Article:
I am a Racist Reader

How much do we really think about diversity in fiction?

A while back I was reading a fascinating article over on The Masquerade Crew by JeanNicole Rivers called ‘Are You A Racist Reader?’  JeanNicole made some excellent points and I began to look at how I picture characters when I read.  I have now come to the conclusion that I am a racist reader.  Then I immediately started feeling guilty.

The community I grew up in was not known for its diversity or even its political correctness.  It was predominantly white and racism was pretty much the default attitude for most people, especially the older generations.  There is a family anecdote about how when I was two years old my mother took me shopping in the city and I pointed at an African American man and said: “Mum, why is that man brown?”  Yes, that’s how white my community was.  I never actually had spoken to a ‘brown’ person until I was six or seven, when my father began importing Filipino workers, who we treated as part of the family.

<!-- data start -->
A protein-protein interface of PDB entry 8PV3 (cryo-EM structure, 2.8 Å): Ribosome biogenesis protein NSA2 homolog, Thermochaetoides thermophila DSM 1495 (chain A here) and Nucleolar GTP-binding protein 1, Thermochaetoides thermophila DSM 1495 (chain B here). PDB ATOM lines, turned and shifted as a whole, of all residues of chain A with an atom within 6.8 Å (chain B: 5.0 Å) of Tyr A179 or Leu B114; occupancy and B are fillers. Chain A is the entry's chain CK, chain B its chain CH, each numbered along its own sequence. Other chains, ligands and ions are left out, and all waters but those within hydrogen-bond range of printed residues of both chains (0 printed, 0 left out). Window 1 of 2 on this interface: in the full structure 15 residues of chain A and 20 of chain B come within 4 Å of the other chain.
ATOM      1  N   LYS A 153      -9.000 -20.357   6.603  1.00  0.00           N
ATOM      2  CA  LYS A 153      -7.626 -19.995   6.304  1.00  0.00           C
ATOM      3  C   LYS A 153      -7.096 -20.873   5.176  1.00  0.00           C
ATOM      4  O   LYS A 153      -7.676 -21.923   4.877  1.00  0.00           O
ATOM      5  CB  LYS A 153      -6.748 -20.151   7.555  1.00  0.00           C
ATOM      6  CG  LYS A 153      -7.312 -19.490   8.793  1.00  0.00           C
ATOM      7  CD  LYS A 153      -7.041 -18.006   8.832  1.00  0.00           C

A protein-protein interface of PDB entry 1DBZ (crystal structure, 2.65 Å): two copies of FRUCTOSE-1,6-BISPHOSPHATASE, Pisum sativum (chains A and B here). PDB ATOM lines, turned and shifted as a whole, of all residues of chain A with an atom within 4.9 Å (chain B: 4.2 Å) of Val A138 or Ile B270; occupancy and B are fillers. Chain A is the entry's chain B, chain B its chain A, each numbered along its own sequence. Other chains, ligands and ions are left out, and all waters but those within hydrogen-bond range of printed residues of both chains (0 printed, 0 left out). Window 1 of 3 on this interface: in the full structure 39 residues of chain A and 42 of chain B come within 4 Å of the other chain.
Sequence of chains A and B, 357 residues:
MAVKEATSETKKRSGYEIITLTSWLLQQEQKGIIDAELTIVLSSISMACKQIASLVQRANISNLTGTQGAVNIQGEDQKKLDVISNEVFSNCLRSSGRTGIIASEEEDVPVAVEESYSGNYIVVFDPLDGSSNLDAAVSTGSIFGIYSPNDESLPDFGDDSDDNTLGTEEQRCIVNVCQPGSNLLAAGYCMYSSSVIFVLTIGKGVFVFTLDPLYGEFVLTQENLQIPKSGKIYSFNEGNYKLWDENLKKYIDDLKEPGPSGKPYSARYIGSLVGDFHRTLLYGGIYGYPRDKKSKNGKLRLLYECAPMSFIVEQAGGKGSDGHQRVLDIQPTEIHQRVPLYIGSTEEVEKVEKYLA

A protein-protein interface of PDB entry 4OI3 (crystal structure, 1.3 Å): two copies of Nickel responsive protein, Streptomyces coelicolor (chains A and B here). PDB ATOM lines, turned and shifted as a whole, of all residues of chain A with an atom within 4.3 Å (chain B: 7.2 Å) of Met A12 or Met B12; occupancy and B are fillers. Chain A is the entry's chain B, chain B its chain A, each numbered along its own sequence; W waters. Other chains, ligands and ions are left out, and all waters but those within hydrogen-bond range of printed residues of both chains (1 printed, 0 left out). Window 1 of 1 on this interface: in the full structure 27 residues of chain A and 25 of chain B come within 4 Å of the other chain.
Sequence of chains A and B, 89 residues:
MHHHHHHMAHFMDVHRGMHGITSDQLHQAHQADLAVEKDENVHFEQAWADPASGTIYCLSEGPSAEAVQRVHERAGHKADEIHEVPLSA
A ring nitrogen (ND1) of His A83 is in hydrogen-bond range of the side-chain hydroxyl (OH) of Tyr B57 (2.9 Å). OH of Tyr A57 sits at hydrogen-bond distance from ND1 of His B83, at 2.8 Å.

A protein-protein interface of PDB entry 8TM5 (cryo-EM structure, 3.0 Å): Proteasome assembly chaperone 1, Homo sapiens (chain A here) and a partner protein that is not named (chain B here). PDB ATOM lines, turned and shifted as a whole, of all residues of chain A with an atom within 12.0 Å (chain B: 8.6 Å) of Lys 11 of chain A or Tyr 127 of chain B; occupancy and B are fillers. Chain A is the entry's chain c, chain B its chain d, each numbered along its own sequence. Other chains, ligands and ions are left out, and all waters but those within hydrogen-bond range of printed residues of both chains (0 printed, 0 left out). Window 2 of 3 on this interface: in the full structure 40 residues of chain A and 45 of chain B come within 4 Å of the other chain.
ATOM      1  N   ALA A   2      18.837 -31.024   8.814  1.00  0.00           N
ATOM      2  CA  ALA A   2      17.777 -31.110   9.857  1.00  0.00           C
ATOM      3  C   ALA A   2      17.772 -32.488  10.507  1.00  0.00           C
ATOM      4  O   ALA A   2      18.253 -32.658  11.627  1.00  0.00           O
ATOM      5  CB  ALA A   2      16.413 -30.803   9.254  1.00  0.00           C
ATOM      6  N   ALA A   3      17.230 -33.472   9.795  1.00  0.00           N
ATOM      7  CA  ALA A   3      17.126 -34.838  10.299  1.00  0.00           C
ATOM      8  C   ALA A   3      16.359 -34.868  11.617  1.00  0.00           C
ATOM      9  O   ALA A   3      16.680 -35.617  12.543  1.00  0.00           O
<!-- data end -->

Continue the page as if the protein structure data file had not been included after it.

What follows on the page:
I practically grew up on adobo, a Filipino dish. And rice. Lots of rice.

Despite growing up immersed in the Filipino culture, I have always found that the default picture in my head when I am reading is a white person.  Why?  Well, most characters in fiction are white and I grew up in a predominantly white community.  Yet I find that I’m not the only racist reader out there.  Many people were shocked that Rue was African American in the Hunger Games movie, myself included.  We shouldn’t have been.  Rue is described as having dark skin, but since it seems that her different ethnicity is never made an issue, the default picture in everyone’s minds was white.

In fiction when minorities are portrayed, it seems like the fact they are minorities is a major part of their characterization.  However, when an issue isn’t made of it, I find myself assuming they are white.  There really is no excuse for this, but the fact that minorities aren’t very common in mainstream fiction doesn’t help the problem either.  Things are getting much better as compared to, say, ten years ago, but there still isn’t really accurate representation of minorities in mainstream YA.